Pixar Animation Studios got great reviews from movie critics for its newest release, "The Incredibles." But the company was perhaps even more pleased by the word on Wall Street: Buy.
Shares of the Emeryville, Calif., studio hit a record high Friday, rising $3.59 to $84.45 on the New York Stock Exchange. Among other things, investors were banking on a huge opening this weekend for "The Incredibles," which would make it the sixth straight blockbuster for the animation studio headed by Apple Computer Inc. founder Steve Jobs.
The company's shares began trading publicly in 1995, shortly after the release of its first digitally animated feature, "Toy Story," which was part of a seven-movie partnership with Walt Disney Co.
Pixar's stock has more than tripled from its initial public offering price of $22 a share, and the studio's market value now totals $4.8 billion based on Friday's close.
Negotiations between Pixar and Disney for a new movie deal broke off earlier this year. The final film under their current partnership, "Cars," is scheduled for release next year.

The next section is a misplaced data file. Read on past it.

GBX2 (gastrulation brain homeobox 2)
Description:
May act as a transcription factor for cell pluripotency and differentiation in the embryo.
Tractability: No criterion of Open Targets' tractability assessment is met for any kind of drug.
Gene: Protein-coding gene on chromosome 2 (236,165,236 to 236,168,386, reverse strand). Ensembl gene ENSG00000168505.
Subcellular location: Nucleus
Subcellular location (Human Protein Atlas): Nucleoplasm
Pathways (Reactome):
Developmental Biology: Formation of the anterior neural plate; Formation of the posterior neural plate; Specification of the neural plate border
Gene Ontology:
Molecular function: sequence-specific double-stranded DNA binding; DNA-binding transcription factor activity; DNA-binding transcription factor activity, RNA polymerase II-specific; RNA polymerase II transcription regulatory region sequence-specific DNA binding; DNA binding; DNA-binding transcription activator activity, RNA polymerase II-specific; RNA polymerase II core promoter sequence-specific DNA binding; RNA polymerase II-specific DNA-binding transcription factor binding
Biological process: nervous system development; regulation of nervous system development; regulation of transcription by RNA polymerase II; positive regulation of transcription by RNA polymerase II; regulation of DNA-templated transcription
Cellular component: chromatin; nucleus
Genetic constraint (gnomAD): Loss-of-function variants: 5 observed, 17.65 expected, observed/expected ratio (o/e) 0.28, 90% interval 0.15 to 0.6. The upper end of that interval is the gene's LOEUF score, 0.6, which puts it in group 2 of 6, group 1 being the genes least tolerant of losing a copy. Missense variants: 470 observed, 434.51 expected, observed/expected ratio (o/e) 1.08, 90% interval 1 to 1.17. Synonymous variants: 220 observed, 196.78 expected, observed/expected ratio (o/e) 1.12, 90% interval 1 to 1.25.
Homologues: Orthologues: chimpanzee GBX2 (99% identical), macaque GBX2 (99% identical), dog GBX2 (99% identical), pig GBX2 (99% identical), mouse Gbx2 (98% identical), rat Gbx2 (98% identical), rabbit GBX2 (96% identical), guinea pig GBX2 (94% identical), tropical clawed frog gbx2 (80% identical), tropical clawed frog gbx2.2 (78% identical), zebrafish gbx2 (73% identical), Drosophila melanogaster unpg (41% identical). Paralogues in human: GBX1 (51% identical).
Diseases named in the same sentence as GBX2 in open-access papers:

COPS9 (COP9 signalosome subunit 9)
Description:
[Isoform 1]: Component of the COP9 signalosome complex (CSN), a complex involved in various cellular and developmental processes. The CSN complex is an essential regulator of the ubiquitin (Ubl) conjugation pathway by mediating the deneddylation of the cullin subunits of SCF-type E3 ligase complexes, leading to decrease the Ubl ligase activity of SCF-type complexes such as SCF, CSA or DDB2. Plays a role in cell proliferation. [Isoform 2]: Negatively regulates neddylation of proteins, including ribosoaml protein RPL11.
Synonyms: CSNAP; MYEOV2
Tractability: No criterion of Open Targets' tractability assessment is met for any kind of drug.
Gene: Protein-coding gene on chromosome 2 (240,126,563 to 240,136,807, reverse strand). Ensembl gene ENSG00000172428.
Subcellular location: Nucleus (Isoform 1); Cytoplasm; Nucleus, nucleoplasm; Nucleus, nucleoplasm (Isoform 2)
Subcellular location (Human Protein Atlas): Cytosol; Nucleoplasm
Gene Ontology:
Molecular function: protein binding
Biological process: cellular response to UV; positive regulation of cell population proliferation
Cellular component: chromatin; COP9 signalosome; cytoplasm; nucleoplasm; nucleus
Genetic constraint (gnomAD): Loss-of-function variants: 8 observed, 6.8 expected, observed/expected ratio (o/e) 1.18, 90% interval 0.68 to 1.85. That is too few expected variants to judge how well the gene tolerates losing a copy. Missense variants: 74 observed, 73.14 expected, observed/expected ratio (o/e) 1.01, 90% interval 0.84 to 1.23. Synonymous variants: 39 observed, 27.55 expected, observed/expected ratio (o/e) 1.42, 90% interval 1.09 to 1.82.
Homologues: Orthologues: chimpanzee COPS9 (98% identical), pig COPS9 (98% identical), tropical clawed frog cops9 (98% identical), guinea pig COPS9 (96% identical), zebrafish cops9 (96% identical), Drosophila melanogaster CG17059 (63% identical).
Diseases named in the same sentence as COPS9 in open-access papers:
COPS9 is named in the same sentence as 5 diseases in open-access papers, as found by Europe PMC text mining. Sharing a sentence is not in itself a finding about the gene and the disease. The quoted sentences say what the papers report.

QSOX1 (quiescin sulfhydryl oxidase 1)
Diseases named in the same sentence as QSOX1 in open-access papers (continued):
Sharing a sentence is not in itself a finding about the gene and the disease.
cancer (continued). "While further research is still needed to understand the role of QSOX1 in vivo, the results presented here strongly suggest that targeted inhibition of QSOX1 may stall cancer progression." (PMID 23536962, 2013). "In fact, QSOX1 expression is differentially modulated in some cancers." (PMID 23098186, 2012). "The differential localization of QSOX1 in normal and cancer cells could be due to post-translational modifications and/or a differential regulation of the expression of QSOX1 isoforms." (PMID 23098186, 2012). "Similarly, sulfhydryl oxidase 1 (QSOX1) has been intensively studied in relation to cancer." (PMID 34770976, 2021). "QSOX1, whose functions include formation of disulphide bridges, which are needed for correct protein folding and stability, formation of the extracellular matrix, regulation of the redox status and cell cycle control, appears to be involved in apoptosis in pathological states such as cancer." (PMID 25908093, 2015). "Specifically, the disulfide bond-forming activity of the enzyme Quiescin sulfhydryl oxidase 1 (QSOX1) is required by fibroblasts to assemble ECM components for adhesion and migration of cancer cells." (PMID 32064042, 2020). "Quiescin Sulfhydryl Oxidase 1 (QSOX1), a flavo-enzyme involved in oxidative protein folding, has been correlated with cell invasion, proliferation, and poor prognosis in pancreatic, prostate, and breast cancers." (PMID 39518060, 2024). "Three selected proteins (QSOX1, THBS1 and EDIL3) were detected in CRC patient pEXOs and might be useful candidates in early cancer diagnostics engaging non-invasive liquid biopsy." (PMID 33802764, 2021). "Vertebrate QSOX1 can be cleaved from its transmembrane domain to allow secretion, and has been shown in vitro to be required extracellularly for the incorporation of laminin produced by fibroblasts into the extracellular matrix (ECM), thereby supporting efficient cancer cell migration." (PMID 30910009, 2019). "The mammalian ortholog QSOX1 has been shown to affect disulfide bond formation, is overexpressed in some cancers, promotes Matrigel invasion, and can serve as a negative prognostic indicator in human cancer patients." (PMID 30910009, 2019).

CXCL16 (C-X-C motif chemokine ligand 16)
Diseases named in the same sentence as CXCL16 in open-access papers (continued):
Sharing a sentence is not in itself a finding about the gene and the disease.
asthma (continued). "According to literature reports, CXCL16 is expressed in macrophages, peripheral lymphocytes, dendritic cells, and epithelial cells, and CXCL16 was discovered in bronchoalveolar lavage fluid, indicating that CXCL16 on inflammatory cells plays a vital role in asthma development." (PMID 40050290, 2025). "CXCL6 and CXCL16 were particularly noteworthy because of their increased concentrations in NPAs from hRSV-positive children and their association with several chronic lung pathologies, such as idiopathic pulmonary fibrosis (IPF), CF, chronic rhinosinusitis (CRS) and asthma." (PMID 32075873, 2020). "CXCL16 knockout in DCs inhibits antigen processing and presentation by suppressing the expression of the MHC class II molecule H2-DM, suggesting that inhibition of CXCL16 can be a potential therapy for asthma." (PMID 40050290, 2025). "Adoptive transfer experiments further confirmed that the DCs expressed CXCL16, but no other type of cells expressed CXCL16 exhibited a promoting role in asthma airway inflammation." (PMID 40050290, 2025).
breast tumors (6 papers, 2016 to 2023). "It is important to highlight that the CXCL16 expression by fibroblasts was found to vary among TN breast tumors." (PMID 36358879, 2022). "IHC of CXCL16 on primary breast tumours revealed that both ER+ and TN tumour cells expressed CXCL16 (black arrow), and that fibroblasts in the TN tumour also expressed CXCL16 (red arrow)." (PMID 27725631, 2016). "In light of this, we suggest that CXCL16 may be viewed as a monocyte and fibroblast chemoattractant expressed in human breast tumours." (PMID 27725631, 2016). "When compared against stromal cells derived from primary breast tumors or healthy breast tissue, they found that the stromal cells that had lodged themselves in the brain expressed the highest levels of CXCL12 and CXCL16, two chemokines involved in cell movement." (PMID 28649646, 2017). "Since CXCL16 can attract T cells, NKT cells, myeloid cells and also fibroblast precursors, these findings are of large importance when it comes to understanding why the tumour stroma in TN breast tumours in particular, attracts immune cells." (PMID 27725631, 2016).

Analysts have estimated that "The Incredibles" -- the story of a superhero family pressed back into action -- would earn as much as $700 million in box-office sales worldwide.
That's about $200 million less than "Finding Nemo" but still big enough to give Pixar's stock a boost.
"Investors are basically assuming that Pixar will continue its perfect batting average," said analyst Anthony Valencia of TCW Group, which owns 10.7 million shares of Pixar.
Investor confidence in digital animation goes beyond Pixar. Last month, DreamWorks Animation SKG, which made the two "Shrek" movies, raised $812 million in an IPO, exceeding the company's expectations.
"Film companies," Valencia said, "are very much in vogue on Wall Street right now."